Onyx Coffee Lab of Springdale now has an eye-catching mode of transport for its specialty cold-brew coffee, in the form of a decked-out cart-slash-bike.
It’s technically on three wheels, with two in the front to stabilize the cart. It will hold up to six 5-gallon kegs and a small nitrogen tank, although Onyx’s Nitro Cold Brew is usually infused with nitrogen at the company’s warehouse, said co-owner Jon Allen.
Allen said there is a quality-control issue with serving many of Onyx’s hot coffee drinks away from its cafes, but the Nitro Brew is a “fun and interesting product” that also works for catering.
The coffee bike made its debut May 7, at the annual Little Craft Show in downtown Springdale, and Onyx event coordinator Elika Liftee said since then he’s taken the coffee cart to local catering events, festivals and farmers markets — “really any event that needs ice-cold coffee.”
“People love the cart,” he added. “Even if people don’t like coffee, they’ll usually stop and admire the bike.”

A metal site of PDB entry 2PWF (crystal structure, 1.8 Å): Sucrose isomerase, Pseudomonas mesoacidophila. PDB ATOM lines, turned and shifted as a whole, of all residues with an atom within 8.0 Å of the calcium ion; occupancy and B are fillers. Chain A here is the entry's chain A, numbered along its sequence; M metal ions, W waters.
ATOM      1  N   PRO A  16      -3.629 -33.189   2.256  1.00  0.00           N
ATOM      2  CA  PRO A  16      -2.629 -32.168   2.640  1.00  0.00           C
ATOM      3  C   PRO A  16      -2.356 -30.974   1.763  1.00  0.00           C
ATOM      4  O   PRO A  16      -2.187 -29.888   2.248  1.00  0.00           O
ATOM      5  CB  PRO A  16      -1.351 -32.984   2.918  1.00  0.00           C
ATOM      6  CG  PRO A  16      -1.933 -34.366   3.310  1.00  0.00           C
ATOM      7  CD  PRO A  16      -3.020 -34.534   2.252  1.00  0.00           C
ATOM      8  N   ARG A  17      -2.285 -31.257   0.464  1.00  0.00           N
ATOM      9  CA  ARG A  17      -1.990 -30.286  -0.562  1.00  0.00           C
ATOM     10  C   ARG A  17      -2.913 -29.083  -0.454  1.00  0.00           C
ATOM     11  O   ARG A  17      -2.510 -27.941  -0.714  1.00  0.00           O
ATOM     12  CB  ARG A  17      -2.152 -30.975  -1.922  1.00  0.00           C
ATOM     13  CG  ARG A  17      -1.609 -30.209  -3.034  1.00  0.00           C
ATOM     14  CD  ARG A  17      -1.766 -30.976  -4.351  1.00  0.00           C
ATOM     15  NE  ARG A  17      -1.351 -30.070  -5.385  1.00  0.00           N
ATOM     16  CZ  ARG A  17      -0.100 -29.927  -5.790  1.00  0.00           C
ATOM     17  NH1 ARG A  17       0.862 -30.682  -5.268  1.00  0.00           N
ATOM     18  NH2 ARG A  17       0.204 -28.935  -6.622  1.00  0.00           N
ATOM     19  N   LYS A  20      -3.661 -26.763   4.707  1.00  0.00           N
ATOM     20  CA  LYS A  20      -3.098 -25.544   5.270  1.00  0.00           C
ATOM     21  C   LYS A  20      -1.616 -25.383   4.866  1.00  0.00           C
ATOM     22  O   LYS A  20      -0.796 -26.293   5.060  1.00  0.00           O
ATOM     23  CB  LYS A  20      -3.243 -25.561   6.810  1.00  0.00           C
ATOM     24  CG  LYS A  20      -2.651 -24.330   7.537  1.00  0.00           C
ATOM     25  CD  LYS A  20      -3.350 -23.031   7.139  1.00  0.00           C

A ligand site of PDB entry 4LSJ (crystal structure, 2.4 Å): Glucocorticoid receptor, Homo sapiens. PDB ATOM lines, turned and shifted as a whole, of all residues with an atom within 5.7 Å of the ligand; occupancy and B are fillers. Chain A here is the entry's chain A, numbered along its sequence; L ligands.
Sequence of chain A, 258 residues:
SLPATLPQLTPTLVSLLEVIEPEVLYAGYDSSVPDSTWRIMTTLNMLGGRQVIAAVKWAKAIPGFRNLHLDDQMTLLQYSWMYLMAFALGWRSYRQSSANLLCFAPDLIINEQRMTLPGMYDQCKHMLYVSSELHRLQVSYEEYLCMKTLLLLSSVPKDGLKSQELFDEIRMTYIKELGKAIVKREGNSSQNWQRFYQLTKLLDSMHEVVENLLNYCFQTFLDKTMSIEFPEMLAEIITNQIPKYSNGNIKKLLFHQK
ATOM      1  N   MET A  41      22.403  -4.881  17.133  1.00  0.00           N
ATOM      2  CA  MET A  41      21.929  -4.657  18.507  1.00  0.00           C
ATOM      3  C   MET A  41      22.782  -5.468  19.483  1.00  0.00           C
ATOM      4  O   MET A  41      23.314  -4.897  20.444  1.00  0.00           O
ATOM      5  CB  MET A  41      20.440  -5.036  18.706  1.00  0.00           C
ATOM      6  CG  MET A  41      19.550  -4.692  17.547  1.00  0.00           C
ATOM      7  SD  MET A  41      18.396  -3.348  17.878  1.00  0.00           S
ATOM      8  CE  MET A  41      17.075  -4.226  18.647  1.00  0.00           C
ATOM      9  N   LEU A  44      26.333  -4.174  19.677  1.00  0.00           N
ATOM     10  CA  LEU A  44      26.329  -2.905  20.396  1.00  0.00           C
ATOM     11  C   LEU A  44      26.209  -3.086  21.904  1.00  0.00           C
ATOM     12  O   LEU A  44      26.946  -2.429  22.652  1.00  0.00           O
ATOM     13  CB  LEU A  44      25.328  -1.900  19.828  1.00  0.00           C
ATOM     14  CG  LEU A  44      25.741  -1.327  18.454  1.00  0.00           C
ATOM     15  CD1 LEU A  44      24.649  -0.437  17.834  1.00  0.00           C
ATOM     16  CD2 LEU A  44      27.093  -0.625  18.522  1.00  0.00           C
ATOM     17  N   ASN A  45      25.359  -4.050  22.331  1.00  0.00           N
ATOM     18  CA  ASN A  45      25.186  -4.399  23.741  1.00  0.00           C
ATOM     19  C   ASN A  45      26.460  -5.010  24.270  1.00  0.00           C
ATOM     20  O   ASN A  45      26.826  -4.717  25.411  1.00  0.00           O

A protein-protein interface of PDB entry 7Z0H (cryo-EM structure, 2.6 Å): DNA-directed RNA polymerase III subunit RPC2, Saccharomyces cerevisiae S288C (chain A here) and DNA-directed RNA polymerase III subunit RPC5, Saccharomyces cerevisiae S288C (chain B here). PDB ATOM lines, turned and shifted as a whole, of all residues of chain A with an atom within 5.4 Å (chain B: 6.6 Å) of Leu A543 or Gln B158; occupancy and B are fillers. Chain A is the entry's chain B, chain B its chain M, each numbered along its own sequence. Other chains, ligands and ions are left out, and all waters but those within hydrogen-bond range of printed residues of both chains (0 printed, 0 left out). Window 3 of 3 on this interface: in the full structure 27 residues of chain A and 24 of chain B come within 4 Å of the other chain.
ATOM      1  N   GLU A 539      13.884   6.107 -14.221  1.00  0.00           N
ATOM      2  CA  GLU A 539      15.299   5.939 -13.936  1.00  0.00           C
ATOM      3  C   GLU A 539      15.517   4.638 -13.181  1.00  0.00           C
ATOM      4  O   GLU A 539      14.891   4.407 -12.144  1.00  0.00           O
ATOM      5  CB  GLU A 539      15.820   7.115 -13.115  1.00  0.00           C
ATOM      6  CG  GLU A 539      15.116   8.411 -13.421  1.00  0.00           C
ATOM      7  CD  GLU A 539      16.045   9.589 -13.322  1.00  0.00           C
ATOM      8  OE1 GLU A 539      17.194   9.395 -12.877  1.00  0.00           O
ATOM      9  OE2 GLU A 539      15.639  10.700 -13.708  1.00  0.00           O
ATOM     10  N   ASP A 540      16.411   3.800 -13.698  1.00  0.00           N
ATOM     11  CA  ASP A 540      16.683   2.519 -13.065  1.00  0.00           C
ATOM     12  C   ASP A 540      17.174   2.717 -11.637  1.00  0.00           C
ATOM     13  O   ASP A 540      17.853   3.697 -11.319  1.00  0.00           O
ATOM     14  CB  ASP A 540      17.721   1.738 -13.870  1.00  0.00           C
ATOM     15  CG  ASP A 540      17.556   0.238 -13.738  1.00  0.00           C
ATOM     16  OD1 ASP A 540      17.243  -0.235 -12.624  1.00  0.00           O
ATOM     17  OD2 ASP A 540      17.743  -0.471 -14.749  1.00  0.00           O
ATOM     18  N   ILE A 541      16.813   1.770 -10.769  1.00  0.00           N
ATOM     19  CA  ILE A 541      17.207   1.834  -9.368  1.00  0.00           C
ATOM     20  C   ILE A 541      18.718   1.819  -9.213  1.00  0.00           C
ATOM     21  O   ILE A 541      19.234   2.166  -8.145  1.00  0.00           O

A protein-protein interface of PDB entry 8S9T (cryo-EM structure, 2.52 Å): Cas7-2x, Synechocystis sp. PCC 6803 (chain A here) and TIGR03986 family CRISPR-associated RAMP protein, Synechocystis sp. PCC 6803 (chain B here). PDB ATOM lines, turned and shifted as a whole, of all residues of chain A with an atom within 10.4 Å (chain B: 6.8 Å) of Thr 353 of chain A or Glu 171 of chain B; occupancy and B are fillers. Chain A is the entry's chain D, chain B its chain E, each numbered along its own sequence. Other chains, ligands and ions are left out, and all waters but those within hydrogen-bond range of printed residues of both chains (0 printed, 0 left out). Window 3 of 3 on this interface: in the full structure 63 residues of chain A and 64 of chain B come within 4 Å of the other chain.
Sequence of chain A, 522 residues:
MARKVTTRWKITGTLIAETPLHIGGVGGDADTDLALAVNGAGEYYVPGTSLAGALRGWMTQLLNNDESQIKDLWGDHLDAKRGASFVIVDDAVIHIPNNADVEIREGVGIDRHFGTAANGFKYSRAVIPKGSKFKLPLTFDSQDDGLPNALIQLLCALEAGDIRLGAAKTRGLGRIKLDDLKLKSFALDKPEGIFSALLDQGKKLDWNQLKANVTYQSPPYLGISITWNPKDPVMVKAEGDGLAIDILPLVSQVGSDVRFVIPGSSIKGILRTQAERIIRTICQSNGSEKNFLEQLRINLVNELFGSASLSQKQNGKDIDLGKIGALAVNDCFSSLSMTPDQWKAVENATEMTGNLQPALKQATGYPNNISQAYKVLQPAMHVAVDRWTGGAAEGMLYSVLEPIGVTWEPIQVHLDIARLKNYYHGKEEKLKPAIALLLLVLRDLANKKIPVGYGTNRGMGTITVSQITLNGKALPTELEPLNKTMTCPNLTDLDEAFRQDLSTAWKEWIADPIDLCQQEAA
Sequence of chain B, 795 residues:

However, while it might prove to be a successful marketing technique, the original idea behind the cart was tied to mobility.
“The bike came out of the desire for an easily transportable coffee cart,” Liftee said.
He said the bike rides pretty well, except for on hilly terrain, and in those cases it can be pushed.
Liftee has observed a handful of similar carts in larger cities.
“I first saw a coffee delivery and service bike about a year ago from Trailhead Coffee Roasters in Portland, I believe. But they don’t have a tap system and mostly do wholesale deliveries with it, from what I understand,” he said. “Commune + Co of Florida also has a nitro coffee tap on a bike.”
He’s also seen maybe two other coffee bikes on social media.
Onyx opened in 2012 and also has branches in Fayetteville and downtown Bentonville.
The company brews 4,000 pounds of coffee per week, about two-thirds of which goes to out-of-state cafes, Allen said.